ajf

Andrea Faulds

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PHP RFC: Void Return Type

  • Version: 0.2.1
  • Date: 2015-02-14 (v0.1, later withdrawn), 2015-10-14 (v0.2, revival)
  • Author: Andrea Faulds, ajf@ajf.me
  • Status: Implemented (PHP 7.1)

Introduction

The Return Types RFC has introduced return types to PHP. While there is already a means to specify that any value may be returned (by omitting the return type), there is no way to specify that no value should be returned, unlike many other languages with return types. This is unfortunate, as this can be useful for documentation and error-checking purposes. In particular, it makes it clear that a function performs an action, rather than producing a result. This RFC proposes the introduction of a void return type for this purpose, similar to that in other programming languages.

Proposal

Support for a new void return type is added. It requires that a function not return any value:

function should_return_nothing(): void {
    return 1; // Fatal error: A void function must not return a value
}

Unlike other return types which are enforced when a function is called, this type is checked at compile-time, which means that an error is produced without the function needing to be called.

A function with a void return type, or void function, may either return implicitly, or have a return statement without a value:

function lacks_return(): void {
    // valid
}
function returns_nothing(): void {
    return; // valid
}

A void function may not return a value:

function returns_one(): void {
    return 1; // Fatal error: A void function must not return a value
}
function returns_null(): void {
    return null; // Fatal error: A void function must not return a value
}

Note that void is only valid as a return type, not as a parameter type:

function foobar(void $foo) { // Fatal error: void cannot be used as a parameter type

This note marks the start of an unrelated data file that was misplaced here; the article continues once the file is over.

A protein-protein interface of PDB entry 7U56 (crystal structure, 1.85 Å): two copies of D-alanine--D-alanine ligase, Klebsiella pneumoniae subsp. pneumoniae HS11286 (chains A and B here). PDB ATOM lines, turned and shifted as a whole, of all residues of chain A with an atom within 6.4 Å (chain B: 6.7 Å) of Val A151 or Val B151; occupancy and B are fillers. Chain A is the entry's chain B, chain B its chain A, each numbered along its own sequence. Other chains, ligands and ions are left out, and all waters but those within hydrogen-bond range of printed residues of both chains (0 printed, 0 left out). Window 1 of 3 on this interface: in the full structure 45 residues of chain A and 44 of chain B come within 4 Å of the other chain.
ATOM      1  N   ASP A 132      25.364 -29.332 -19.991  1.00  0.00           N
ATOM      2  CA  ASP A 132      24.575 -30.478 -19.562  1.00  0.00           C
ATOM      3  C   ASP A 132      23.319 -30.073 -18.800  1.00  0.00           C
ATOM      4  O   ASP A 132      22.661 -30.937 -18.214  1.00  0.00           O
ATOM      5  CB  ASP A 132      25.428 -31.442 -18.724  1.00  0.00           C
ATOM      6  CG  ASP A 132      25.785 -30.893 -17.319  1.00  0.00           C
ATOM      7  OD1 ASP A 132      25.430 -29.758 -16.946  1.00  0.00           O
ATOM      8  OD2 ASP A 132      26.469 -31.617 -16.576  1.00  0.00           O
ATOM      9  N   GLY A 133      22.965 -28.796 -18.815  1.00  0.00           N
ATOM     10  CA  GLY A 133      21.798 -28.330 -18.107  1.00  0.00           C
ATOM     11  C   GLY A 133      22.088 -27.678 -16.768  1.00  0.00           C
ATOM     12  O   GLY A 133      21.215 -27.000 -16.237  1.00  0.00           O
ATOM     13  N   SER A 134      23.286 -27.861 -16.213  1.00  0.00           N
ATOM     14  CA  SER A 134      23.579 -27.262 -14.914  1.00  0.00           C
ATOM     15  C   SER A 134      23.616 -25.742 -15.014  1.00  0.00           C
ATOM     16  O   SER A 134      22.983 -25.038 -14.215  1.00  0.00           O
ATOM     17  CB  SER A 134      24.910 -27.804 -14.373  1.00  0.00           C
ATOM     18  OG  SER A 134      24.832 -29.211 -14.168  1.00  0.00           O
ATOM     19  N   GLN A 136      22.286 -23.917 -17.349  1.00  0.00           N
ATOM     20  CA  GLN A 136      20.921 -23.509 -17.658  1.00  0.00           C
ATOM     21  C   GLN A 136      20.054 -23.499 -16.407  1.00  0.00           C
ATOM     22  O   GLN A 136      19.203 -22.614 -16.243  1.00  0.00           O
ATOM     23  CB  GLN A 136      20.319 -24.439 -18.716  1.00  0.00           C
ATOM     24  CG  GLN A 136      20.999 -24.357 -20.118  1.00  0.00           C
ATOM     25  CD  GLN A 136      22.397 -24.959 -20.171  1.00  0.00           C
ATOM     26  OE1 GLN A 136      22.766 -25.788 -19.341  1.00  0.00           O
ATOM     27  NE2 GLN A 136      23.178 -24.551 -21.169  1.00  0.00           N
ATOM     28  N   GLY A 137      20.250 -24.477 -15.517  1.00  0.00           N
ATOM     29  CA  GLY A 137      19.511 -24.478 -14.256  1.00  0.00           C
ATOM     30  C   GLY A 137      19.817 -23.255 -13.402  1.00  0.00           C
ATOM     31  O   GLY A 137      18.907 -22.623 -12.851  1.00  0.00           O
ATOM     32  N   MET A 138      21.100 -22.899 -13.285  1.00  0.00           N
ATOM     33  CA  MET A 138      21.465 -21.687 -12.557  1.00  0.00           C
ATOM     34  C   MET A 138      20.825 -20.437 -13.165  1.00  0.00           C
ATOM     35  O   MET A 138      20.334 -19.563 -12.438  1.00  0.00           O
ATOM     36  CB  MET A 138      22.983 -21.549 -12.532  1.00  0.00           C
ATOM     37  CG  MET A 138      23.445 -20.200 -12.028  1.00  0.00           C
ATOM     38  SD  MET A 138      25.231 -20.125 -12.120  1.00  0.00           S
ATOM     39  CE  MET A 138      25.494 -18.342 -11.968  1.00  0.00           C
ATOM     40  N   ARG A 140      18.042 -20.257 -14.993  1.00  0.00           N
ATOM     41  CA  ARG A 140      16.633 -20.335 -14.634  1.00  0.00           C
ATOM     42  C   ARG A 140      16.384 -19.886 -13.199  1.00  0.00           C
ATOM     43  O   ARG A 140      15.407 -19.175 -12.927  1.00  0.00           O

}

A void return type cannot be changed during inheritance. You can see this as either because return types are invariant, or because they are covariant and nothing is a subclass of void.

class Foo
{
    public function bar(): void {
    }
}
 
class Foobar extends Foo
{
    public function bar(): array { // Fatal error: Declaration of Foobar::bar() must be compatible with Foo::bar(): void
    }
}

Rationale

Why check at compile-time?

Generally-speaking, you should warn of problems sooner rather than later. It just so happens that it's trivial (a three-line change) to make PHP to check this at compile-time rather than run-time. So, this proposal suggests just that.

Why isn't ''return null;'' permitted?

Some people have asked about this, since return; and return null; are technically equivalent in PHP; when a return value isn't specified, PHP will produce null for you. However, choosing one over the other suggests intent. If you specify a value, it suggests the value is significant. In a void function, the return value is insignificant: it's always the same and has no actual usefulness. Specifying it explicitly with return null; is pointless, because it doesn't really matter what value the function is going to return.

Since void signifies an unimportant return value that won't be used, this proposal requires you to not specify one. This extends to null just as it does to any other value.

Use of void functions in expressions

In some other languages, such as C, a void function can't be used in an expression, only as a statement. Since this RFC adds a way to specify a void function to PHP's syntax, it might be expected the same restriction would now apply in PHP. However, this wouldn't match precedent. PHP has had 'void functions' of a kind since its inception, in the form of built-in functions, which are documented as “void” in the manual. Such functions can be used in expressions, unlike in C.

We could change PHP's rules on void functions and disallow their use in expressions, but this would create a backwards-compatibility issue: it's not inconceivable that existing PHP code relies on being able to call built-in void functions in expressions, and plenty of code assumes that you can take the return value of an arbitrary PHP function (a callback, perhaps).